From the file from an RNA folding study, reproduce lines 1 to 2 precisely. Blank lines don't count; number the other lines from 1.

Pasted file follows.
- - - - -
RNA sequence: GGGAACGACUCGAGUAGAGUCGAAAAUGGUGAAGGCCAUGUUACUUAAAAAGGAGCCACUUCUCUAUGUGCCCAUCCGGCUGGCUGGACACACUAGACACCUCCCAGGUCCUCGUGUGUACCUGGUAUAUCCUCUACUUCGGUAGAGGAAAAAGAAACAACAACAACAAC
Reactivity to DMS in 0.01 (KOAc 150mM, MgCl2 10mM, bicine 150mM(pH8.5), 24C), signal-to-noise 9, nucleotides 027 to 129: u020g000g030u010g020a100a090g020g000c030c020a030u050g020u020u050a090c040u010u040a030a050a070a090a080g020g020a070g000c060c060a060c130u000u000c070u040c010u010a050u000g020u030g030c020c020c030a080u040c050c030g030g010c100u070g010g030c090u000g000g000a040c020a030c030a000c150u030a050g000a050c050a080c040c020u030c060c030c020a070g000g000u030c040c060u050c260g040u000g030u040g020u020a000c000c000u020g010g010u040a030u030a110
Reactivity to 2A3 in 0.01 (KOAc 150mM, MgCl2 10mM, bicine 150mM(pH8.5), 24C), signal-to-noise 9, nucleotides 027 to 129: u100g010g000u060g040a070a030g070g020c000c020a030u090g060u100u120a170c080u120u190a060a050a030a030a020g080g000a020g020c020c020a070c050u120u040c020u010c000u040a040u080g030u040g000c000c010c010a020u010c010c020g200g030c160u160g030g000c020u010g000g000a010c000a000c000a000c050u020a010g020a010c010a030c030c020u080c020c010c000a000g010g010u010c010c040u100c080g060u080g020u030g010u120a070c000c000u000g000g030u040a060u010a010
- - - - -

RNA sequence: GGGAACGACUCGAGUAGAGUCGAAAAUGGUGAAGGCCAUGUUACUUAAAAAGGAGCCACUUCUCUAUGUGCCCAUCCGGCUGGCUGGACACACUAGACACCUCCCAGGUCCUCGUGUGUACCUGGUAUAUCCUCUACUUCGGUAGAGGAAAAAGAAACAACAACAACAAC
Reactivity to DMS in 0.01 (KOAc 150mM, MgCl2 10mM, bicine 150mM(pH8.5), 24C), signal-to-noise 9, nucleotides 027 to 129: u020g000g030u010g020a100a090g020g000c030c020a030u050g020u020u050a090c040u010u040a030a050a070a090a080g020g020a070g000c060c060a060c130u000u000c070u040c010u010a050u000g020u030g030c020c020c030a080u040c050c030g030g010c100u070g010g030c090u000g000g000a040c020a030c030a000c150u030a050g000a050c050a080c040c020u030c060c030c020a070g000g000u030c040c060u050c260g040u000g030u040g020u020a000c000c000u020g010g010u040a030u030a110